M. HRH The Prince of Wales HM King Edward VII 1910–1922: F. M. HM King George V The colonels of the regiment were: 1788–1789: Gen. William John Kerr, 5th Marquess of Lothian, KT 1789–1792: Gen. Hon. Sir Joseph Yorke, 1st Baron Dover, KB 1792–1829: Gen. Charles Stanhope, 3rd Earl of Harrington, GCH 1829–1865: F. M. Sir Stapleton Cotton, 1st Viscount Combermere, GCB, GCH, KSI 1865–1888: F. M. George Charles Bingham, 3rd Earl of Lucan, GCB 1888–1902: F. M. HSH Prince William Augustus Edward of Saxe-Weimar, KP, GCB, GCVO 1902–1907: Lt-Gen. Dudley FitzGerald-de Ros, 24th Baron de Ros, KP, KCVO 1907–1920: F. M. Sir Francis Grenfell, 1st Baron Grenfell, GCB, GCMG 1920–1922: F. M. Sir Edmund Henry Hynman Allenby, 1st Viscount Allenby, GCB, GCMG, GCVO British cavalry during the First World War Life Guards White-Spunner, Barney. Horse Guards. Macmillan. ISBN 978-1405055741
The Normandy landings were the landing operations on Tuesday, 6 June 1944 of the Allied invasion of Normandy in Operation Overlord during World War II. Codenamed Operation Neptune and referred to as D-Day, it was the largest seaborne invasion in history; the operation began the liberation of German-occupied France from Nazi control, laid the foundations of the Allied victory on the Western Front. Planning for the operation began in 1943. In the months leading up to the invasion, the Allies conducted a substantial military deception, codenamed Operation Bodyguard, to mislead the Germans as to the date and location of the main Allied landings; the weather on D-Day was far from the operation had to be delayed 24 hours. Adolf Hitler placed German Field Marshal Erwin Rommel in command of German forces and of developing fortifications along the Atlantic Wall in anticipation of an Allied invasion; the amphibious landings were preceded by extensive aerial and naval bombardment and an airborne assault—the landing of 24,000 US, Canadian airborne troops shortly after midnight.
Allied infantry and armoured divisions began landing on the coast of France at 06:30. The target 50-mile stretch of the Normandy coast was divided into five sectors: Utah, Gold and Sword. Strong winds blew the landing craft east of their intended positions at Utah and Omaha; the men landed under heavy fire from gun emplacements overlooking the beaches, the shore was mined and covered with obstacles such as wooden stakes, metal tripods, barbed wire, making the work of the beach-clearing teams difficult and dangerous. Casualties were heaviest at Omaha, with its high cliffs. At Gold and Sword, several fortified towns were cleared in house-to-house fighting, two major gun emplacements at Gold were disabled, using specialised tanks; the Allies failed to achieve any of their goals on the first day. Carentan, St. Lô, Bayeux remained in German hands, Caen, a major objective, was not captured until 21 July. Only two of the beaches were linked on the first day, all five beachheads were not connected until 12 June.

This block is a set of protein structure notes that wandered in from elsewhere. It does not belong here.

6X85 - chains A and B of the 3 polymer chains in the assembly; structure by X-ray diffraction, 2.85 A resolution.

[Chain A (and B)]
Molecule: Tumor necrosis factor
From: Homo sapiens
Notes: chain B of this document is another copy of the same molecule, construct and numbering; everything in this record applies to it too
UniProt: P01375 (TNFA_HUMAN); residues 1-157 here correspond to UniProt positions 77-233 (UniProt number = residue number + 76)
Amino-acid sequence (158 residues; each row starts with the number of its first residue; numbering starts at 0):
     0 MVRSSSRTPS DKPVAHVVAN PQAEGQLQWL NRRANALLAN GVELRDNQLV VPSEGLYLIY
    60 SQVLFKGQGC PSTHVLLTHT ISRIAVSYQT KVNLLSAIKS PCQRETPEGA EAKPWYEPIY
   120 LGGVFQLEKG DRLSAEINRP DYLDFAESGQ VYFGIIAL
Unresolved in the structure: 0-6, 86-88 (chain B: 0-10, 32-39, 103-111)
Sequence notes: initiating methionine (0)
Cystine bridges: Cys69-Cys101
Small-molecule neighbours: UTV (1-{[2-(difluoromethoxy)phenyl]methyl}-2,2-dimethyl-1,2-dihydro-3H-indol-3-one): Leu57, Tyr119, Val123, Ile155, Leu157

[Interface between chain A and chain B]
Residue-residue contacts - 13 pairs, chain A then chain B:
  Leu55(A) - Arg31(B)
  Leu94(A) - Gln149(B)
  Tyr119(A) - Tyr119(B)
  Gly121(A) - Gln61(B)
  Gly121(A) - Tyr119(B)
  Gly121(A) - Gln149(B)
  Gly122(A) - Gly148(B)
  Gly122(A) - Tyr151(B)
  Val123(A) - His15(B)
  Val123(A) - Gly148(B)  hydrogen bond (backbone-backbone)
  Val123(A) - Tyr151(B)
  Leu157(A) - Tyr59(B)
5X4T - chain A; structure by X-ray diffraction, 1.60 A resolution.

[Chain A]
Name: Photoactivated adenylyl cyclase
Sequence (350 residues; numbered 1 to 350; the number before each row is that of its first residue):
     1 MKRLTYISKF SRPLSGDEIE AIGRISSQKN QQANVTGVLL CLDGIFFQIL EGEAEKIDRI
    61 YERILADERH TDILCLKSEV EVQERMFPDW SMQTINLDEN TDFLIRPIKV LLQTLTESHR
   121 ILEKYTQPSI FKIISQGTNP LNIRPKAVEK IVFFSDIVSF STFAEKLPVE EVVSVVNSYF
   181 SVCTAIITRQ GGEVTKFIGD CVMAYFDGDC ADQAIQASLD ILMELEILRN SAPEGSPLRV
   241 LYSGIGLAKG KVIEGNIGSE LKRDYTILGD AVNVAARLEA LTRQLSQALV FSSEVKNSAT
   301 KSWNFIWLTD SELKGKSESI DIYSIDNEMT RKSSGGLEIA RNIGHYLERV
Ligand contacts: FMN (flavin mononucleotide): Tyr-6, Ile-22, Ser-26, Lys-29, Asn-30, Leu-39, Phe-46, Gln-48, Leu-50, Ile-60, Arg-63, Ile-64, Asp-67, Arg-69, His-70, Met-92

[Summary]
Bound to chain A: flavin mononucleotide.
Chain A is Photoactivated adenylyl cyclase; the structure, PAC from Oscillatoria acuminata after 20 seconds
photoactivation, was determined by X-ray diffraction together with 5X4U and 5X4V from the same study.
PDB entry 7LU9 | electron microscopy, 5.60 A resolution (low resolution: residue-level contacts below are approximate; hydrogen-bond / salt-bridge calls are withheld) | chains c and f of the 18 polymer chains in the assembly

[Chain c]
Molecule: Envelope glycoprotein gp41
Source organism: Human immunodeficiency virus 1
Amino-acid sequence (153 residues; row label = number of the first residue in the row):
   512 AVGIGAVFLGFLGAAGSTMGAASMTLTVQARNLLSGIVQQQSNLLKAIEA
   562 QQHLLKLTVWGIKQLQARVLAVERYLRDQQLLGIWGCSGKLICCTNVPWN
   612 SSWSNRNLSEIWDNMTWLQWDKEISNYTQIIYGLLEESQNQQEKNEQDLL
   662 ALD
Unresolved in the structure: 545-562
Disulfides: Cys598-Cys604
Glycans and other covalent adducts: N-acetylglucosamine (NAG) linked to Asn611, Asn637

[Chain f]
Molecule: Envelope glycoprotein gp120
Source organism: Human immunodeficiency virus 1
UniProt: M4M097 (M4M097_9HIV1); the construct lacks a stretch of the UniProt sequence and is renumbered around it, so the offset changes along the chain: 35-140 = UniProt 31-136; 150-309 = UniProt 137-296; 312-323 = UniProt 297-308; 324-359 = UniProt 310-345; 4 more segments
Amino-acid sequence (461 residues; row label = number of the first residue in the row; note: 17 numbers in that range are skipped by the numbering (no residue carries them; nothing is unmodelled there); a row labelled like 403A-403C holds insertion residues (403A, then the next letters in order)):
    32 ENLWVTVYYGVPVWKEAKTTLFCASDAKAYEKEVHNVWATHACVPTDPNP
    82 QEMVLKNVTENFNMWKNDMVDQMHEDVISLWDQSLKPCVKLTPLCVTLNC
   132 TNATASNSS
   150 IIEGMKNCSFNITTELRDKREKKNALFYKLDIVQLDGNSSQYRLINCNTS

German casualties on D-Day have been estimated at 4,000 to 9,000 men. Allied casualties were at least 10,000, with 4,414 confirmed dead. Museums and war cemeteries in the area now host many visitors each year. After the German Army invaded the Soviet Union in June 1941, the Soviet leader Joseph Stalin began pressing his new allies for the creation of a second front in western Europe. In late May 1942 the Soviet Union and the United States made a joint announcement that a "... full understanding was reached with regard to the urgent tasks of creating a second front in Europe in 1942." However, British Prime Minister Winston Churchill persuaded US President Franklin D. Roosevelt to postpone the promised invasion as with US help, the Allies did not have adequate forces for such an activity. Instead of an immediate return to France, the western Allies staged offensives in the Mediterranean Theatre of Operations, where British troops were stationed. By mid-1943 the campaign in North Africa had been won.